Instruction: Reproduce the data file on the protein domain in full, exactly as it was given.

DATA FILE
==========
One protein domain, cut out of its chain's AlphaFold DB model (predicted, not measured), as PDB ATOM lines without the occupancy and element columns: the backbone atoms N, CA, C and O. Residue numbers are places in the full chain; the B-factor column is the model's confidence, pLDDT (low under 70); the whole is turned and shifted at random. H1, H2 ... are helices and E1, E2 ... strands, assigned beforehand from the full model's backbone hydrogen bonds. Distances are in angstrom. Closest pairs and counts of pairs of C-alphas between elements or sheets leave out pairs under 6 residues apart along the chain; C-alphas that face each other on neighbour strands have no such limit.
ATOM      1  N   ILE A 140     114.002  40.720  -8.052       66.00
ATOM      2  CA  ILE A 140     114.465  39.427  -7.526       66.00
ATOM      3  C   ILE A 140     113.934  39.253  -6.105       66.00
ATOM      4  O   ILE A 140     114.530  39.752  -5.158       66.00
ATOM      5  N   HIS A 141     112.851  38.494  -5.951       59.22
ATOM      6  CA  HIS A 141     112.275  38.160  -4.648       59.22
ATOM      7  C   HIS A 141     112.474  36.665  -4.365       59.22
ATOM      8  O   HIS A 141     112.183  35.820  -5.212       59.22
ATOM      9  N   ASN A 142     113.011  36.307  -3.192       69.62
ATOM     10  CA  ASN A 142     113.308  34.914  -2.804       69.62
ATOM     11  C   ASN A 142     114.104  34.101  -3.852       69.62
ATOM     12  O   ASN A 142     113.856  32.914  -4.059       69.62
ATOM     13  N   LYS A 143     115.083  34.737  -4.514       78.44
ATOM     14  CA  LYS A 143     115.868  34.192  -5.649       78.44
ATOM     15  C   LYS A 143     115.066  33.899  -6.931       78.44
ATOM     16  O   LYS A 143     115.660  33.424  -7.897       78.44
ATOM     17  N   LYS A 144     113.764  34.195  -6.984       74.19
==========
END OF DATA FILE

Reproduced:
One protein domain, cut out of its chain's AlphaFold DB model (predicted, not measured), as PDB ATOM lines without the occupancy and element columns: the backbone atoms N, CA, C and O. Residue numbers are places in the full chain; the B-factor column is the model's confidence, pLDDT (low under 70); the whole is turned and shifted at random. H1, H2 ... are helices and E1, E2 ... strands, assigned beforehand from the full model's backbone hydrogen bonds. Distances are in angstrom. Closest pairs and counts of pairs of C-alphas between elements or sheets leave out pairs under 6 residues apart along the chain; C-alphas that face each other on neighbour strands have no such limit.
ATOM      1  N   ILE A 140     114.002  40.720  -8.052       66.00
ATOM      2  CA  ILE A 140     114.465  39.427  -7.526       66.00
ATOM      3  C   ILE A 140     113.934  39.253  -6.105       66.00
ATOM      4  O   ILE A 140     114.530  39.752  -5.158       66.00
ATOM      5  N   HIS A 141     112.851  38.494  -5.951       59.22
ATOM      6  CA  HIS A 141     112.275  38.160  -4.648       59.22
ATOM      7  C   HIS A 141     112.474  36.665  -4.365       59.22
ATOM      8  O   HIS A 141     112.183  35.820  -5.212       59.22
ATOM      9  N   ASN A 142     113.011  36.307  -3.192       69.62
ATOM     10  CA  ASN A 142     113.308  34.914  -2.804       69.62
ATOM     11  C   ASN A 142     114.104  34.101  -3.852       69.62
ATOM     12  O   ASN A 142     113.856  32.914  -4.059       69.62
ATOM     13  N   LYS A 143     115.083  34.737  -4.514       78.44
ATOM     14  CA  LYS A 143     115.868  34.192  -5.649       78.44
ATOM     15  C   LYS A 143     115.066  33.899  -6.931       78.44
ATOM     16  O   LYS A 143     115.660  33.424  -7.897       78.44
ATOM     17  N   LYS A 144     113.764  34.195  -6.984       74.19